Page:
Friday, January 25, 2008

Refund Adjustment: Now pretty much a reality

President Bush and Congressional leaders reached a surprising bipartisan agreement today in regards to the economic stimulus package that has been floating around for the past couple weeks or so. While I do have a great deal of invested interest in this whole thing getting up in the air and moving (i.e. I need free money really bad), I still don't agree with the over all logic behind the whole thing. It's yet to completely pass, but the president is expected to sign it in sometime in the middle of February. No one expects anyone else to suddenly flip out and paper clip a proposal to deep fry any puppies or anything.

Both parties have butted heads together and seemed to have come up with a compromise that screws over the poor and the rich equally. While I can say I'd rather the democrats have gotten their way in full, it's a pretty fair compromise in the end of things, I think. I'm quite surprised at the speed at which they come to an agreement, though. There are a great deal of things that both parties get all hot and bothered about, but finances seem to irk pretty much everyone, from democratic representatives to republican over lords.

Which goes to show you that a lot of people pretty high up on the food chain are getting really antsy about the possibility of a recession setting in. Or the one we're in right now entrenching itself even further, should my belief be vindicated.

Republicans dropped their proposal to have this refund adjustment contain some language that'd allow businesses to reclaim taxes they've already paid. While this doesn't really affect the common Joe directly, I think in some indirect way it will. They've have been shouting for more benefits within this package that'd increase the capability of businesses to hire new, decently paid employees. While it doesn't concern me what so ever as I have two rather stable jobs, I do think this compromise will dent their plan, if only slightly. And when it comes to the economy, it doesn't matter how many people are out there buying stuff, if no one is there to sell it the whole thing goes caput.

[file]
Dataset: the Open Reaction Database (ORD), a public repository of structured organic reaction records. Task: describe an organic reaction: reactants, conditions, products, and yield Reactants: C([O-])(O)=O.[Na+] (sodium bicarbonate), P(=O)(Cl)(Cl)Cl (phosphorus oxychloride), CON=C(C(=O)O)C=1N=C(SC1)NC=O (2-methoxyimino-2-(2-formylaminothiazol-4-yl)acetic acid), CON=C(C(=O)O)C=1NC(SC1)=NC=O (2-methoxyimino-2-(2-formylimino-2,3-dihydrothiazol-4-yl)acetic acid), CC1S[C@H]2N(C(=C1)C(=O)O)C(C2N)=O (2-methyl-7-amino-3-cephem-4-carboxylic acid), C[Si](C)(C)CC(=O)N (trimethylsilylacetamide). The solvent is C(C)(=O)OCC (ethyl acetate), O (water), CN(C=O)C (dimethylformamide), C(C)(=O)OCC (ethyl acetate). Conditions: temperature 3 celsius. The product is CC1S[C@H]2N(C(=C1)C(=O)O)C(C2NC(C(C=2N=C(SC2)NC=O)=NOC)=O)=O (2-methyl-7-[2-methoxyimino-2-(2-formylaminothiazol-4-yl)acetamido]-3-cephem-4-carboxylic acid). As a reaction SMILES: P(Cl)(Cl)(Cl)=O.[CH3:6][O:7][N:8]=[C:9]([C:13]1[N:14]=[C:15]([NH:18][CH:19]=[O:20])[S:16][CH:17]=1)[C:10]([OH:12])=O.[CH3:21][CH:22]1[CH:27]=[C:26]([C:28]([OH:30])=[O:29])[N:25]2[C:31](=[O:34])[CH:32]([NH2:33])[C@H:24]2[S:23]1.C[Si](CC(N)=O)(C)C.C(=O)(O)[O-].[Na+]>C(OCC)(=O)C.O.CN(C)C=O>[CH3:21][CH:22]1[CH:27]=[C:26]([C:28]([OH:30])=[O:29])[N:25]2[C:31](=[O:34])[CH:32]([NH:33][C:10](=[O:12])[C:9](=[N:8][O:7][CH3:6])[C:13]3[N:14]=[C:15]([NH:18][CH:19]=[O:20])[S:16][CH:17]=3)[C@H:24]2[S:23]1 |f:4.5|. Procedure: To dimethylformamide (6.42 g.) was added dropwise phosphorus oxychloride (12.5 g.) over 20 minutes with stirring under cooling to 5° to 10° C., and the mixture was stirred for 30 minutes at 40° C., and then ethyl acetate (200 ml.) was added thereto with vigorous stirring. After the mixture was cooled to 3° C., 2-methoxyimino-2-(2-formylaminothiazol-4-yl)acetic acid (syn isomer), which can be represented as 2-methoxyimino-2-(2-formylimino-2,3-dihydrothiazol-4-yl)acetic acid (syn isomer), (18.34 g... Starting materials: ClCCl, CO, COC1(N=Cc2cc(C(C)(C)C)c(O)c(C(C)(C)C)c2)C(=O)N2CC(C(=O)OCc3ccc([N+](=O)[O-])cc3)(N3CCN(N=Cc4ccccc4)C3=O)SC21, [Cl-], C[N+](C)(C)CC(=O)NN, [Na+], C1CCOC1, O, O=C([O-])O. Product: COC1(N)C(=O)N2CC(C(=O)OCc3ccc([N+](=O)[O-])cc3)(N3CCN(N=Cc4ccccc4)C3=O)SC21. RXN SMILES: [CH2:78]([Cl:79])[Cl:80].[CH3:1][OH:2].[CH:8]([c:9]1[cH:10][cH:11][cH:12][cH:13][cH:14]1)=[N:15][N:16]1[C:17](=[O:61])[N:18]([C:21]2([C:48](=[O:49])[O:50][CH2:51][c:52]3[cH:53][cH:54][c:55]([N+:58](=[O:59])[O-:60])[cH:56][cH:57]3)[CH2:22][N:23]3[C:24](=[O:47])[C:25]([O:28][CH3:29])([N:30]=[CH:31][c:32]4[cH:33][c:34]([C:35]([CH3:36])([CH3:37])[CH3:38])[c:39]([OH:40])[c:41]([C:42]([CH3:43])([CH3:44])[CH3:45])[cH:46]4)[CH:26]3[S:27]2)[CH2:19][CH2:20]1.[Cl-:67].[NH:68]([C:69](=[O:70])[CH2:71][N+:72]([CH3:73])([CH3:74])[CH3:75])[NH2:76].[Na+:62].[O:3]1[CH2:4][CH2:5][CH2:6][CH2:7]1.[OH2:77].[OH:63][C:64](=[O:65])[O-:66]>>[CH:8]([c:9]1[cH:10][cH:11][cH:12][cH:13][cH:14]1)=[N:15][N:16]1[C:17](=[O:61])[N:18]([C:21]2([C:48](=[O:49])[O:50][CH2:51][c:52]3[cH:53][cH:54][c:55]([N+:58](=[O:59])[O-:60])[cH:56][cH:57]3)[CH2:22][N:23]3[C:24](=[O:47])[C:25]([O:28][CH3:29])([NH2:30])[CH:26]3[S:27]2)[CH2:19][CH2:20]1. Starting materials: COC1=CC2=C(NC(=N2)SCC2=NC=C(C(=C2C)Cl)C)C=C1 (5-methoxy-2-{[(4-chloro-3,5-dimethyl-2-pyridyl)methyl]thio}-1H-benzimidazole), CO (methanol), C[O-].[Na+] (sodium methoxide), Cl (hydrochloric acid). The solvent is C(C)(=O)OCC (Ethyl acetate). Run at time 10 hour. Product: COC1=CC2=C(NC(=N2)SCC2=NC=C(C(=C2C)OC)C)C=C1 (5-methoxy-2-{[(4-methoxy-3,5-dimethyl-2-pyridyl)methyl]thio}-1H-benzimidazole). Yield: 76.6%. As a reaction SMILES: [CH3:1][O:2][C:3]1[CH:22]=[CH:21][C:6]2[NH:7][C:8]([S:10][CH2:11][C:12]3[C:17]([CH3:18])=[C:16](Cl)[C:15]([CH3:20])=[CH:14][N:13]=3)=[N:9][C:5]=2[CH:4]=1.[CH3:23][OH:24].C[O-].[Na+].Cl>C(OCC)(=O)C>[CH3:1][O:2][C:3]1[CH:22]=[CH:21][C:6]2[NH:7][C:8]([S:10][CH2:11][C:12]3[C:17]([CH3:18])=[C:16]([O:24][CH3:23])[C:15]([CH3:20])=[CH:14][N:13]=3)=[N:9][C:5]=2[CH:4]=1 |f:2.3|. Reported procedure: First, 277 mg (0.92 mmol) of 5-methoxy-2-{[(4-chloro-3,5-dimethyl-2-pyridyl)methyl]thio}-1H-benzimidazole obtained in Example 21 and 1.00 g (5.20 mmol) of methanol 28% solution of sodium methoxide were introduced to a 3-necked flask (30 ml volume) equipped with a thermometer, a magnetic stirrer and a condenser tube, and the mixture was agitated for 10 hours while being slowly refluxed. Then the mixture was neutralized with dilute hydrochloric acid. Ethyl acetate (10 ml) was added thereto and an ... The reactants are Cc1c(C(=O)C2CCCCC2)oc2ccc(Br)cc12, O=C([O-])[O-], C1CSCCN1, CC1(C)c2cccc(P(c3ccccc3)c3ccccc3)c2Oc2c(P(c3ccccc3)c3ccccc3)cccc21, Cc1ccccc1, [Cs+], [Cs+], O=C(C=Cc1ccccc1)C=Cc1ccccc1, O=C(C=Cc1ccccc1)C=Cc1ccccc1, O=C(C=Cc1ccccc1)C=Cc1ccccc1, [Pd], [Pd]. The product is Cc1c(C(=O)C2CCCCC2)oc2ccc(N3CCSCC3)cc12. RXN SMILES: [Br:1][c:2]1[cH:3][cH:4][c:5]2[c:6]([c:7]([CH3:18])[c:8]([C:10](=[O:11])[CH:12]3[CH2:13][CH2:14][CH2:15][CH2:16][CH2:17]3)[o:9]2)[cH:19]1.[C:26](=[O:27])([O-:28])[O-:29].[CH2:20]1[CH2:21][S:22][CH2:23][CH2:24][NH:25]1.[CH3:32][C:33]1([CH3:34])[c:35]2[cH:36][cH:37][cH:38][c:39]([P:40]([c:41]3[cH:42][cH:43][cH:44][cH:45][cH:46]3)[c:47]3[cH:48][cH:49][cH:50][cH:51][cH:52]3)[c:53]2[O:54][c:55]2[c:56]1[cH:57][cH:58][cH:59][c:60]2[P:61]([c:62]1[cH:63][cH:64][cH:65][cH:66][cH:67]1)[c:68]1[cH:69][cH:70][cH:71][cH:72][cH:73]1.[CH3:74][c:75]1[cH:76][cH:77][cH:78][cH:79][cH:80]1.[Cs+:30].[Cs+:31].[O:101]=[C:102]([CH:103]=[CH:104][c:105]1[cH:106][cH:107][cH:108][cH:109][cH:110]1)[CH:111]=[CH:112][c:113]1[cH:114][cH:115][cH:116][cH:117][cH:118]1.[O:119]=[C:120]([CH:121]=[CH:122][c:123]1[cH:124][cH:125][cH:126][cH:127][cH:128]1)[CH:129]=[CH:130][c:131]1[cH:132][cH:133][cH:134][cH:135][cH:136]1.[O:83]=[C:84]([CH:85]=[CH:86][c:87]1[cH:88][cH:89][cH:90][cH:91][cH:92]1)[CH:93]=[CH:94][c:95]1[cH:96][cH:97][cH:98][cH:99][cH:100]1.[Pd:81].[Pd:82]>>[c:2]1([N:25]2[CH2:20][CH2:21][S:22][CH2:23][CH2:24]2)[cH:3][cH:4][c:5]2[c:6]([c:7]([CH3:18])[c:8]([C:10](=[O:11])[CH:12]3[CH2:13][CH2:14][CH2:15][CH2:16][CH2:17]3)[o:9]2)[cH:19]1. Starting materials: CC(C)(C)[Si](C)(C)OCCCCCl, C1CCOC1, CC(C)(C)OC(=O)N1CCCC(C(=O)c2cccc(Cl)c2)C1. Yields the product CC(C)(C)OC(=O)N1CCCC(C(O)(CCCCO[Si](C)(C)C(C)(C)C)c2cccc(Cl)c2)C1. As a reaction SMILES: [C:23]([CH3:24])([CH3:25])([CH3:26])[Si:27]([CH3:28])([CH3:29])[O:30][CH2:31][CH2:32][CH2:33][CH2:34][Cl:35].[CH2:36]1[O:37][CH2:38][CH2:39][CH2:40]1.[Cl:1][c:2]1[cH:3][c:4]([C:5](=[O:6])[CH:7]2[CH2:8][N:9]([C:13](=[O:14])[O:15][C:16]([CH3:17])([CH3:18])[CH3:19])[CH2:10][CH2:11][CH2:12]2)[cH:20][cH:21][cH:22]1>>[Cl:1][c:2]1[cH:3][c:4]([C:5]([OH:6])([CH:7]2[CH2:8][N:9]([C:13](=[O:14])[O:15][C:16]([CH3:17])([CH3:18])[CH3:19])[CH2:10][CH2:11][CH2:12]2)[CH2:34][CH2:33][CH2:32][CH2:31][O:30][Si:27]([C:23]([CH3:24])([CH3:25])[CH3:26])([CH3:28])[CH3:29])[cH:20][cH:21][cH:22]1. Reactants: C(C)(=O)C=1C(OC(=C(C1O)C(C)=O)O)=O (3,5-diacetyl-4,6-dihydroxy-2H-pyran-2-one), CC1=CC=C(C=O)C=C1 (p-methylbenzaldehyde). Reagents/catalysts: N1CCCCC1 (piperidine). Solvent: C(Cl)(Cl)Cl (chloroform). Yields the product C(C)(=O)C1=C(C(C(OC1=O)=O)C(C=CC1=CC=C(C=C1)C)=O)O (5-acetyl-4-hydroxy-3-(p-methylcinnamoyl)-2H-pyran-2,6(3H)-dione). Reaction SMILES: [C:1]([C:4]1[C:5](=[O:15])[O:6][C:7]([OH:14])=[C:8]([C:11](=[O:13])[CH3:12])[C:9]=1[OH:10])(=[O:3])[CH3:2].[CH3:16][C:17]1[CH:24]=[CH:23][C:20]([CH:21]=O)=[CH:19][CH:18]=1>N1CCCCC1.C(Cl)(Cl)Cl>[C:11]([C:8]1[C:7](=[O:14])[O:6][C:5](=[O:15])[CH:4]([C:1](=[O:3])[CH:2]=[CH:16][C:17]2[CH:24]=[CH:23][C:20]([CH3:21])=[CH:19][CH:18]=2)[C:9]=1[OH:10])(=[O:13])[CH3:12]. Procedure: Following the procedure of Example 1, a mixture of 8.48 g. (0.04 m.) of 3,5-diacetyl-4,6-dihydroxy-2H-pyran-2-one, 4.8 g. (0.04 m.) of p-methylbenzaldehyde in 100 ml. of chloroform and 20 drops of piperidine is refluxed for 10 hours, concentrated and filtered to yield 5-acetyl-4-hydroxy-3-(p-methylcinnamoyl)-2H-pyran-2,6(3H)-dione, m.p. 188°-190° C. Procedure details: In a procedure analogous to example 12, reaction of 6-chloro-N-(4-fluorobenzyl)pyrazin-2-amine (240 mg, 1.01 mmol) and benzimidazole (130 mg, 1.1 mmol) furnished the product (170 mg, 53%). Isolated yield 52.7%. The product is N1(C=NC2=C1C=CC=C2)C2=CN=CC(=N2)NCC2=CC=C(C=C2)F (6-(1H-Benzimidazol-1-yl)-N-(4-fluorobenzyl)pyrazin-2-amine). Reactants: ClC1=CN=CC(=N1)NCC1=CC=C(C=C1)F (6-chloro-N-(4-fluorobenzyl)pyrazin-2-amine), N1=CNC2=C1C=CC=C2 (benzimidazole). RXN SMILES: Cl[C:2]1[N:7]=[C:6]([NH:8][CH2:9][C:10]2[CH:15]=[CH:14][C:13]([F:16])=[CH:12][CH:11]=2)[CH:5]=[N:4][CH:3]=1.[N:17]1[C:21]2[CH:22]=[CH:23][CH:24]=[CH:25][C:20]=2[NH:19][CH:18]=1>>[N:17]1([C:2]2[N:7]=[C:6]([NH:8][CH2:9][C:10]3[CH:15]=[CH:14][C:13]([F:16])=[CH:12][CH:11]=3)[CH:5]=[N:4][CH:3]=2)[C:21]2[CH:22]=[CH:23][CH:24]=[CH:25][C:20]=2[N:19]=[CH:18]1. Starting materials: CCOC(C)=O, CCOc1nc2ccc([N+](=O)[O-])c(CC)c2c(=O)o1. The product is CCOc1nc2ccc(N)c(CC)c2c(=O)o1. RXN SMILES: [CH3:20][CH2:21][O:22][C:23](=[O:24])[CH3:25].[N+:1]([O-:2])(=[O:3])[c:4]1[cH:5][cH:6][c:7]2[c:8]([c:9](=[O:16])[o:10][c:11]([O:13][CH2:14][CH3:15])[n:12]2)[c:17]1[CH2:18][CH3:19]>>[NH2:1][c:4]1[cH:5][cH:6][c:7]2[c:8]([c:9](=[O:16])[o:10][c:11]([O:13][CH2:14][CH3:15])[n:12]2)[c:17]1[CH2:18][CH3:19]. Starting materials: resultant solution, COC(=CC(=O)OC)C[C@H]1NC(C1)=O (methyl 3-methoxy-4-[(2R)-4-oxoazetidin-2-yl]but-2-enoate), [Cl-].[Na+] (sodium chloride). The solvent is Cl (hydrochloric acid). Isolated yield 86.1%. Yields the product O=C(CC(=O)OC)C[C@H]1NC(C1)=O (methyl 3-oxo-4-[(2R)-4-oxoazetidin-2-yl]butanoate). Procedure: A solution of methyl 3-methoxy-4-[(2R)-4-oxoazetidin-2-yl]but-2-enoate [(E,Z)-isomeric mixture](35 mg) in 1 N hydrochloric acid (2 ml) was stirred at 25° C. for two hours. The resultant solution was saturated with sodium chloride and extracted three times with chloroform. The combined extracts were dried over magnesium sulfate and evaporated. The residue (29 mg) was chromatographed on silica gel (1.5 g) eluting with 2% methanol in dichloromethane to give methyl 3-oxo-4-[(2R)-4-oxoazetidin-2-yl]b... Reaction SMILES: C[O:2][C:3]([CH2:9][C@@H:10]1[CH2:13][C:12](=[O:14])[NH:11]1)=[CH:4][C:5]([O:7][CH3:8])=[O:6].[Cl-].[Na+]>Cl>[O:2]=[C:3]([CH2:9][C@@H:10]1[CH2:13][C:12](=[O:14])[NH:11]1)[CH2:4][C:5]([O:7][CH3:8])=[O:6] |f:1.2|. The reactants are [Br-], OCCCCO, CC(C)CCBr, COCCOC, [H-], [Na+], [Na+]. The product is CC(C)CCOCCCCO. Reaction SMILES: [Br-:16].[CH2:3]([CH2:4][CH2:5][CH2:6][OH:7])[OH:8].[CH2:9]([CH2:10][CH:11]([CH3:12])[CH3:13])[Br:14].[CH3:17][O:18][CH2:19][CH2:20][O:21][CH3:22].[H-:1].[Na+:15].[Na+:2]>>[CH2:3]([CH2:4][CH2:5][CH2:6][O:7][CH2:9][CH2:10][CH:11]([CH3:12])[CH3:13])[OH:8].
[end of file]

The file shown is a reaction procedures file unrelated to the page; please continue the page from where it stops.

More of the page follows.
Democrats surrendered their terms in regards to their desire to increase food stamps and unemployment. I would have really liked to see this squeak in under the wood work, not because I qualify for either, but because in a bad economy a significant portion of people do and it'd be nice to know they're doing a little bit better, especially considering their refund adjustment is going to be rather puny in comparison to someone pulling in six big figures a year.

So what does this mean in the end of things? The package has been balanced out to such a degree that businesses don't have a tremendous incentive to hire new, decently paid employees. Which leaves a fair quantity of people unemployed, who are getting boned on unemployment assistance and food stamps.

Okay, so maybe I'm exaggerating just a little bit. But you probably get the jist of what I'm trying to phrase. Everybody wins, so everybody loses.

The package will provide up to $600 to millions of wage earners, and up to $300 for each child dependent on a wage earner. Which isn't terribly shabby at all. If it gets into the works as quickly as it is expected we should be seeing our checks in the mail in time for 4th of July barbeques.

I'm going to funnel every single penny of mine straight at my credit card debt and not look back and think of all the pretty things I was supposed to spend it on. What do you plan to do with your adjustment? Will you put it into your savings account? Maybe put it toward a small CD? Or will you do something a bit more ambitious and use it to buy some shares of stock? Or will you be a good American and do what we all want to do the most, go shopping?


Kim said...

Mine is going into my ING account, I am not going to spend it either :)


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